At the time of my first visit to Rwanda, eight years ago, tourism was in its infancy and the country was still preoccupied with reconstruction, following the 1994 genocide and civil war. The sole purpose of my visit was to see the mountain gorillas in Volcanoes National Park. The wildlife experience exceeded all expectations, but the best available place to stay barely met the minimum standard for a Harper recommendation.
My recent return trip was prompted by the opening of Bisate Lodge last June, a property designed and operated by the outstanding Botswana-based company Wilderness Safaris. I had also been intrigued by reports of a new emphasis on luxury tourism, an economic initiative encouraged by Rwanda’s forceful president, Paul Kagame. Wilderness Safaris plans to expand its operations into Akagera National Park on the border with Tanzania; the distinguished South African safari company Singita will open Kwitonda Lodge near Volcanoes National Park next year; and One&Only Gorilla’s Nest is also expected to debut shortly.
Bisate Lodge comprises just six lavish “villas,” stacked up a hillside, which is all that remains of an eroded volcanic cone. From a long, sinuous balcony outside the main public areas there is a spectacular view of two cloud-wreathed volcanoes: Mount Visoke and Mount Karisimbi. The lodge’s extraordinary design is based on the traditional forms of the old Rwandan Royal Palace, and the result is an architectural tour de force. Suffice it to say, over the course of a three-night stay, every aspect of the property was consistently impressive. Bisate is one of the finest lodges of its kind in Africa. The gorilla-viewing is as sensational as ever, and if you have a bucket list, I recommend that you put this place at the top of it.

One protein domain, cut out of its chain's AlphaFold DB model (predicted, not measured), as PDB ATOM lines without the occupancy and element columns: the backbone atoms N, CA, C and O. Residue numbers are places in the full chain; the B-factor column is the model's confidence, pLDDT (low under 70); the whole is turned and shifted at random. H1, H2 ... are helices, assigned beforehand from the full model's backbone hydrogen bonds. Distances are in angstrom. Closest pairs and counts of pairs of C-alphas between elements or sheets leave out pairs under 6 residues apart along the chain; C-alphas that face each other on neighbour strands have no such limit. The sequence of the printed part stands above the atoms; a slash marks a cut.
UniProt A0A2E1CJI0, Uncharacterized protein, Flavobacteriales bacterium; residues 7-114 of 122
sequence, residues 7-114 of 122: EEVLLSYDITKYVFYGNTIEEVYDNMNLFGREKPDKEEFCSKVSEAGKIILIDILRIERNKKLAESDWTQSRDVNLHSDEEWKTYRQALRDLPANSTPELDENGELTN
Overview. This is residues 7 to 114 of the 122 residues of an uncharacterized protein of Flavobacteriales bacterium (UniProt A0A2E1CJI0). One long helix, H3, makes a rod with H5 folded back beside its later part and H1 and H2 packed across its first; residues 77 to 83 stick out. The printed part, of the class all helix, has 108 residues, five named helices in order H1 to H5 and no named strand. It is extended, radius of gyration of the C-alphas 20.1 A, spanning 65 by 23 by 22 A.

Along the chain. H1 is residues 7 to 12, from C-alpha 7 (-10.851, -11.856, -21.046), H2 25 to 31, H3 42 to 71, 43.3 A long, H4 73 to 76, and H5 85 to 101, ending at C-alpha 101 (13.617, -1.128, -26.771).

From Rwanda’s capital, Kigali, I flew to Dar es Salaam in Tanzania, and then boarded a light aircraft into the 21,081-square-mile Selous Game Reserve, one of the last great wilderness areas in Africa. My home for the next few days was Azura Selous, a surprisingly sophisticated camp set beside a stretch of hippo-infested rapids on the Great Ruaha River. There I was fortunate to have exceptional leopard and wild dog sightings in a remote region that has changed little from the time of the 19th-century European explorers.
This issue also contains a report from Flanders, specifically the unspoiled medieval city of Ghent. As well as staying at a new boutique hotel, housed within part of the old neo-Gothic main post office, we also took the opportunity to try several of the city’s restaurants, three of which received stars in this year’s Michelin Guide to Belgium and Luxembourg.